How Living in Hong Kong Turned Me into a Feminist

It wasn’t like I hadn’t grown up in a feminist household. My mom and her only sister had gone to Smith. My dad was a stay-at-home dad when he wasn’t teaching. So gender roles were never really something I thought about growing up. My mom was a CPA; my dad a university professor. My mom earned more than my dad and worked later hours during tax season.

In middle school, I started learning about China. My dad’s Chinese students were all women married to men who followed their wives from China to the US. The husbands took care of the children while the wives went to class and worked in labs. (I only knew one American family with a stay-at-home dad.) I thought China had solved the issue of gender equality. When my high school planned its first trip to China, I used all my babysitting money to pay for it. The year was 1988.

On a train to Wuxi

Then I moved to Hong Kong two years later.

Sad to leave my junior year in Hong Kong

My first year passed quickly, so much so that I wasn’t ready to move back to the US. I had to finish college, though. A few years later I moved back to Hong Kong for grad school.

Chinese University of Hong Kong

Months before the start of the first semester, I tutored and met Maria, a young local woman who wanted to practice conversational English. Our classes took place shopping in Tsim Sha Tsui and over steamers of dumplings at Saturday dim sum.

Maria and I planned to travel to South Africa the following summer, but I got married instead and regretfully told her I couldn’t go. I learned more from Maria than she did from me. I’d known that men in Hong Kong could have more than one wife up until 1971. This happened in Maria’s family. Her mom had passed away years earlier from ovarian cancer. She and Maria’s father had six daughters, but no sons. So in the 1960s, Maria’s dad took another wife to give him a son.

I know it was a cultural difference and one the British condoned until 1971, but it still made me angry and sad. How would Maria’s life and that of her sisters and mother have turned out if her father hadn’t been so determined to have a son? Things like this happen in the US, I know, but it pissed me off that it was institutionally all right until a year after I was born.

Second semester in grad school, a teacher I liked and felt close to told my graduate class that we female students should not continue on for our PhDs because we’d never find a husband. Bullshit, I wanted to shout. But I kept my mouth shut. This professor had been in a WWAM marriage with an American woman in California in the 80s. It didn’t last, but surely he knew that men and women can both succeed academically.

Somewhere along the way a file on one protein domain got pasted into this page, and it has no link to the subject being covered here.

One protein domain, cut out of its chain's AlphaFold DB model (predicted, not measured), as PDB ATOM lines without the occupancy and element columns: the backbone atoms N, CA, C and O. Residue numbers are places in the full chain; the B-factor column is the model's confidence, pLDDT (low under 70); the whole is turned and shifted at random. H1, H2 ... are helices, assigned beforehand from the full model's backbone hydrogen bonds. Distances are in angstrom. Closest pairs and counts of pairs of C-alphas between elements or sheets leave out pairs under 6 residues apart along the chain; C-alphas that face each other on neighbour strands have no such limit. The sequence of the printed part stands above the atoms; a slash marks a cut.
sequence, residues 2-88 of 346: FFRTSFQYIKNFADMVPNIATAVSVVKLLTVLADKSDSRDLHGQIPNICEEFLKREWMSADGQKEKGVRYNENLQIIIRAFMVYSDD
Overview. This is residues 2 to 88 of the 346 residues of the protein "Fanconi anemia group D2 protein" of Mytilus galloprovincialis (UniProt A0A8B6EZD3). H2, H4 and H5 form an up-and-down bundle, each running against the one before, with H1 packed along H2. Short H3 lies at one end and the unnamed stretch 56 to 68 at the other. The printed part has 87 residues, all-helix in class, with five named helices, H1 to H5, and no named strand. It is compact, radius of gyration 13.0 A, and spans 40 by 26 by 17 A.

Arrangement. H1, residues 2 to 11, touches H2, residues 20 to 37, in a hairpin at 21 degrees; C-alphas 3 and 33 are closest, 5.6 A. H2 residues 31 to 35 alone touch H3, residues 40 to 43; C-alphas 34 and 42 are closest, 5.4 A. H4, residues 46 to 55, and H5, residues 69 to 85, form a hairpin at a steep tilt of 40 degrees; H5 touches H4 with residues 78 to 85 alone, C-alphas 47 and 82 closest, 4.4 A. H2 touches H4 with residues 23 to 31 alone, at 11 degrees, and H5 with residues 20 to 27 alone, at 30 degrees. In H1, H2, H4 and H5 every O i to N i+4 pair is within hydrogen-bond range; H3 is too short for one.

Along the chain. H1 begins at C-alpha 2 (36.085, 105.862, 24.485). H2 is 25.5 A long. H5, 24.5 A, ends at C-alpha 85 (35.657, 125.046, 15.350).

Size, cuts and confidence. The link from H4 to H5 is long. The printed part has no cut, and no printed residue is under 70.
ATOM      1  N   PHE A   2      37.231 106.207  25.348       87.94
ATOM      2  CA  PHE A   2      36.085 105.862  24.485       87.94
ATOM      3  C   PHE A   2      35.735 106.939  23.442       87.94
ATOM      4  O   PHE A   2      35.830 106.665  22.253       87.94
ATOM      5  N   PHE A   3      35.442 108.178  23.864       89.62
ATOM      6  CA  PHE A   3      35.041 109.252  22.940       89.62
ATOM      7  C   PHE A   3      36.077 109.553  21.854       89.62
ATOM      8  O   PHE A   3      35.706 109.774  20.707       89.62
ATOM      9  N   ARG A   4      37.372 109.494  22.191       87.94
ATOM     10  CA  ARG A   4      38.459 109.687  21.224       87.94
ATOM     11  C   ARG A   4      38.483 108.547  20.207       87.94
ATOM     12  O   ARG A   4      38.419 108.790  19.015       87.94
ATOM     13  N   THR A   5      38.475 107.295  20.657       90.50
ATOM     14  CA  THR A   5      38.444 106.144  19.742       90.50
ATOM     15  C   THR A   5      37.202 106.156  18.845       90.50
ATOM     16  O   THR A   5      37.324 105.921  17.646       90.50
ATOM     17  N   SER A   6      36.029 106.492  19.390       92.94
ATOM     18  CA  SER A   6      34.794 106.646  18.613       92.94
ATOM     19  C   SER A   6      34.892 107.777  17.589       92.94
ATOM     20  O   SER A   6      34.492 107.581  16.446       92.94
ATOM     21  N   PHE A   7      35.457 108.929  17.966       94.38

Graduate school commencement at the Chinese University of Hong Hong

So I walked back to my dorm, where my husband (I was newly married at the time) was studying and told him about the craziness this professor had spouted.

My husband didn’t disagree.

Some classmates and other female graduate students from China told me they’d never get married because 1) they were pursuing graduate degrees and 2) they were too old (in their late 20s or early 30s).

Surely they could find a man who wouldn’t be threatened by their education and still-youthful age. Leftover women is still a problem in China and even Hong Kong. And it’s not unheard of in the US, if we’re to be honest. I just hadn’t thought of or heard of this before going to grad school in Hong Kong.

With my dad in Hong Kong

I met my then-husband in Hong Kong. His parents from the mainland visited us for a few weeks in Hong Kong after we’d finished graduate school and were working at local universities. Then soon after we moved to San Francisco, my former in-laws would move in with us for a year.

When I came home from work one evening, I told my mother-in-law that my boss was pregnant.

“What’s she going to have?” my mother-in-law asked.

“A girl!”

My son Jake was a baby at that point and that’s why my in-laws had moved in with us. My mother-in-law had one son and three daughters, all of whom were very close with her.

Yet my mother-in-law still said, “Too bad.”

I sat there, stunned. Then I tried to explain that in America expectant parents only hope for a healthy baby, but deep down I know that’s not always true.

With Jake in San Francisco

Gender roles in the US are no better than in China or Hong Kong, but I came of age in Hong Kong and that’s where I first realized the imbalance. I would probably have come to the same conclusions if I’d instead stayed in the US throughout my twenties. We all have different experiences and this happens to be mine.

So I’ll always credit Hong Kong for showing me why it’s so important to support other women. They may have lost a mother to cancer; they might not have married and have a graduate degree or are above the age of 26; they may have a daughter; they may have been in abusive relationships; or perhaps they’ve been divorced. Or maybe I know nothing about their personal lives. But I do know the most important thing we need is the support of other women.

If we don’t have each other, who do we have?

Susan Blumberg-Kason

Susan Blumberg-Kason

Susan Blumberg-Kason spent her childhood in suburban Chicago dreaming of the neon street signs and double-decker buses of Hong Kong. As soon as she was old enough, she moved there to study. Her memoir, Good Chinese Wife (Sourcebooks, 2014), recounts her years in a Chinese family as a wife, daughter-in-law, and mother.
Susan Blumberg-Kason

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